Solution Summary: Considering Fixed Ladders and/or Stairways During the Design Phase
The specification of fixed ladders and/or stairways on a building during the design stages of a project is a prevention through design (PtD) process that addresses worker exposure to fall hazards. Having fixed ladders or stairways in place can eliminate the need for portable ladders, lifts or scaffolds that may create a greater hazard to the worker.
Designating the installation of these fixed systems will be dependent on the guidance of a competent person with structural engineering experience and adhering to the guidance of OSHA standards. To be effective, installation must occur early in the construction process, particularly in areas where large numbers of workers require access or manual materials handling is expected. Design details and sequence must minimize damage to permanent stairs and railings during contruction.
Design details and construction of fixed general industrial stairs (Figure 1) can be found in OSHA 1910.24. This does not apply to: stairs used for fire exit purposes, construction operations in private residences, or to articulated stairs. In summary, this regulation specifies:
- Where fixed stairs are required 1910.24(b)
- The loading strength of the fixed stairways shall be designed and built to carry "five times the normal live load anticipated but never of less strength than to carry safely a moving concentrated load of 1,000 pounds" 1910.24(c)
- Fixed stairways to have a minimum of 22 inches in width 1910.24(d)
- The permissible range of 30 to 50 degrees when constructing the angle of the stairway rise with a guidance table 1910.24(e) (Figure 2)
- Treading requirements on the stair steps 1910.24(f)
- Stairway platforms shall be no less than the width of a stairway and a minimum of 30 inches in length measured in the direction of travel 1910.24(g)
- The necessity for railings and handrails on open sides of all exposed stairways and stair platforms and additional guidance on installation requirements 1910.24(h)
- At least 7 feet of vertical clearance above any stair tread to an overhead obstruction measured from the leading edge of the tread 1910.24(i)
Figure 1. Fixed Industrial Stairways
Figure 2. OSHA's Table D-1 guidance on rise/tread dimensions in producing stairways within permissible range
Details for safe and efficient fixed ladders (Figure 3) can be found in OSHA 1910.27. In summary, this regulation specifies:
- Design considerations for meeting load requirements and requirements for ladders made from wood components 1910.27(a)
- Requirements for: rungs, cleats, steps, side rails, fastenings, splices, electrolytic action, and welding as well as guidance to protect ladders from deterioration 1910.27(b)
- Various ladder clearance considerations 1910.27(c)
Various requirements for ladders with special features 1910.27(d)
- Cages or wells
- Landing platforms
- Ladder extensions
- Grab bars
- Ladder safety devices
- Various permissible ranges when angling ladders 1910.27(e)
- The requirement of ladder maintenance 1910.27(f)
Figure 3. Fixed Ladder
For more detailed information on each respective standard, please click on the link. Where manual oar cart handling of materials or heavy objects are planned, ramp access should also be considered. Ramps may also further reduce trips and falls.
Workers climbing ladders are at increased risk of falling from heights. The improper use of this equipment may pose a safety hazard. The result of such falls can potentially cause fractures, sprains, strains, contusions, severe damage to internal organs and even death.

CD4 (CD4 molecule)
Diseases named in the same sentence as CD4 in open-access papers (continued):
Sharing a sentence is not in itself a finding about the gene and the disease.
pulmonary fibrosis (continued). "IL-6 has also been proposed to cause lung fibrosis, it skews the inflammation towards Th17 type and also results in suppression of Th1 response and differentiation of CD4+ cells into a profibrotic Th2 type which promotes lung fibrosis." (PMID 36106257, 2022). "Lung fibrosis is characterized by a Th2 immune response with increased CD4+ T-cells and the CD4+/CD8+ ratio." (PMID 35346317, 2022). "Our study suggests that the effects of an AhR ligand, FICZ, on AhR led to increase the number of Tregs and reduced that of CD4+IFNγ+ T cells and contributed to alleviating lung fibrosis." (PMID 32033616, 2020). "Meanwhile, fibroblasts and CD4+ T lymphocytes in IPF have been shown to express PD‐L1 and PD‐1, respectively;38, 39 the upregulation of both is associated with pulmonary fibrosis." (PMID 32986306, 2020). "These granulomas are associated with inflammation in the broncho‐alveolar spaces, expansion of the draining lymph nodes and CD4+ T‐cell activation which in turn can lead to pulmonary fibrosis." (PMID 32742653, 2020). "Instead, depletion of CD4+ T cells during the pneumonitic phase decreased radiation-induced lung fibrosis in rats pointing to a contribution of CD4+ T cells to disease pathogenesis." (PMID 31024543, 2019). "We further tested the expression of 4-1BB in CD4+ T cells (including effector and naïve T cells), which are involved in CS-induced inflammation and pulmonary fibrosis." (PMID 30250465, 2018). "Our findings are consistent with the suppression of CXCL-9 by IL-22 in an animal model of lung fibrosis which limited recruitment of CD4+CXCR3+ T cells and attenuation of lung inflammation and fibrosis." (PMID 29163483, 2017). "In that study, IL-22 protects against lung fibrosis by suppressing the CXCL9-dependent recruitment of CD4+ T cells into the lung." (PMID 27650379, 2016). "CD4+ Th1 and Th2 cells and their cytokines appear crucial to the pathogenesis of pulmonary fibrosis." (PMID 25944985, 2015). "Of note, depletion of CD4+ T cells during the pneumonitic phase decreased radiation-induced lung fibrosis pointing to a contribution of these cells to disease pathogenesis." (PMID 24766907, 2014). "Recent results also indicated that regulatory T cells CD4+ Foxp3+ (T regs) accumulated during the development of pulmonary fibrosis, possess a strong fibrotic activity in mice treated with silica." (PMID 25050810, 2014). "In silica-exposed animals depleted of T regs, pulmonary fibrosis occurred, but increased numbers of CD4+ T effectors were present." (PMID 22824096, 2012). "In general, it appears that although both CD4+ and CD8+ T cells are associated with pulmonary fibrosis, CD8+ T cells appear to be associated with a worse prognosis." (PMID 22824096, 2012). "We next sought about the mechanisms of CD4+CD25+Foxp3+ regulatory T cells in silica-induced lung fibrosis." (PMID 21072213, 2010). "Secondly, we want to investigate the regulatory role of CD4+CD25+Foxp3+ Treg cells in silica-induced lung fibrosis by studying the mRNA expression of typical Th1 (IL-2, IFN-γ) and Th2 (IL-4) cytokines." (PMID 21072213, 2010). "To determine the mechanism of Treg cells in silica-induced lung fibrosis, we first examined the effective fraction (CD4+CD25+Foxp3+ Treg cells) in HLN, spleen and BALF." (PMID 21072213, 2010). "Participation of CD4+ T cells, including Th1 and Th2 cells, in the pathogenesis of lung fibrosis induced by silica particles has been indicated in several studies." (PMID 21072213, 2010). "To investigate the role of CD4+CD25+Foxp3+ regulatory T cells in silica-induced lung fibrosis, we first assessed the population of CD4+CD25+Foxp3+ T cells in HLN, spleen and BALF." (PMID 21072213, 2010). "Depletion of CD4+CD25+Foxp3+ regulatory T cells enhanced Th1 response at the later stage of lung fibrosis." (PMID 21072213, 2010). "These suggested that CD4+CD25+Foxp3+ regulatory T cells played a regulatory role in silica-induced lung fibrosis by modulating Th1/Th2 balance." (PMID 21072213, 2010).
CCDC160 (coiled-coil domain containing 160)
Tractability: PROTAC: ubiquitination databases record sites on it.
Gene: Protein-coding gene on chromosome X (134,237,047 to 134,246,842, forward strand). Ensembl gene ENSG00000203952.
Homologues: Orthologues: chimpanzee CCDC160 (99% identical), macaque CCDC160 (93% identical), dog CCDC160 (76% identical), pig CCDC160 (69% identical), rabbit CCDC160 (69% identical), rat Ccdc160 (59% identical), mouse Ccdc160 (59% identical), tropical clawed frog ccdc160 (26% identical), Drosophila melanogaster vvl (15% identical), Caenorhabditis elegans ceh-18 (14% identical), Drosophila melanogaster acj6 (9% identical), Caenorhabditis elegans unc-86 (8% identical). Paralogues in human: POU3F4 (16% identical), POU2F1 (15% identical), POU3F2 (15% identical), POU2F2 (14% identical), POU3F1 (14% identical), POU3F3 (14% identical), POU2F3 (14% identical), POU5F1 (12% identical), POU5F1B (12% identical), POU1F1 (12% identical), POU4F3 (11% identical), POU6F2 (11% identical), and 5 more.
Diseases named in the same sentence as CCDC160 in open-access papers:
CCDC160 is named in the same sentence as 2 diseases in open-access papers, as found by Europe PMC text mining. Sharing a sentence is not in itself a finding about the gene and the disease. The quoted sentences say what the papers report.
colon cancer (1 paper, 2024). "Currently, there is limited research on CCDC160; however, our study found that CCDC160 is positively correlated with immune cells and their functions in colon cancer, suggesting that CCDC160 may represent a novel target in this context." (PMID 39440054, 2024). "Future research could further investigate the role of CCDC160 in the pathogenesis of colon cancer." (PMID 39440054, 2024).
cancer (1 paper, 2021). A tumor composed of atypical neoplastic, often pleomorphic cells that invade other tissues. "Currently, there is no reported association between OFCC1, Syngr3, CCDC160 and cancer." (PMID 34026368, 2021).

How Risks are Reduced:
Fixed ladders and/or stairways meeting federal regulatory guidance are more structurally stable than portable ladders, scaffolds and lifts. Also having a fixed access to work at heights reduces the risk of back injuries and other related injuries associated with carrying, placing and installing the portable equipment.
The information on this page was adapted from the Fall From Ladders Design Solution: Specify Fixed Ladders or Stairways document. Further, through the OSHA Alliance Program's Construction Roundtable, the Roundtable participants developed this product for informational purposes only. It does not necessarily reflect the official views of OSHA or the U.S. Department of Labor.
If design allows replacing portable ladder access with stairs or aerial lifts or ramps this can also reduce the cost of managing ladders safely; including training, regular inspection, red tagging, and replacement and supervision. Several large construction contractors (like Turner Construction) particularly on commercial sites, regularly prohibit all use of portable ladders.
- Drywall, Glass & Floor Coverings
- Inspect and use scaffolds and ladders
- Reinforced Concrete
- Build traditional formwork and lay down decking
- Residential Construction
- Sheet Metal & HVAC
- Inspect and use scaffolds and ladders
- Structural Steel
NIOSH Workplace Solutions Sheet
The National Institute of Safety and Health (NIOSH) has published a series of “Workplace Solutions”, which are easy-to-understand recommendations from NIOSH research results. Related to this Construction Solution, please find more information on: Preventing Falls from Heights through the Design of Embedded Safety Features and Supporting Prevention through Design (PtD) Using Business Value Concepts
OSHA Alliance Program's Construction Roundtable
The designation of fixed ladders and/or stairways installed onto buildings will be dependent on the guidance from a competent person with structural engineering experience and federal regulatory standards. For more information regarding system applicability, please contact the fixed ladder and stairway manufacturer directly. The information in this page was adapted from the Alliance Program Construction Roundtable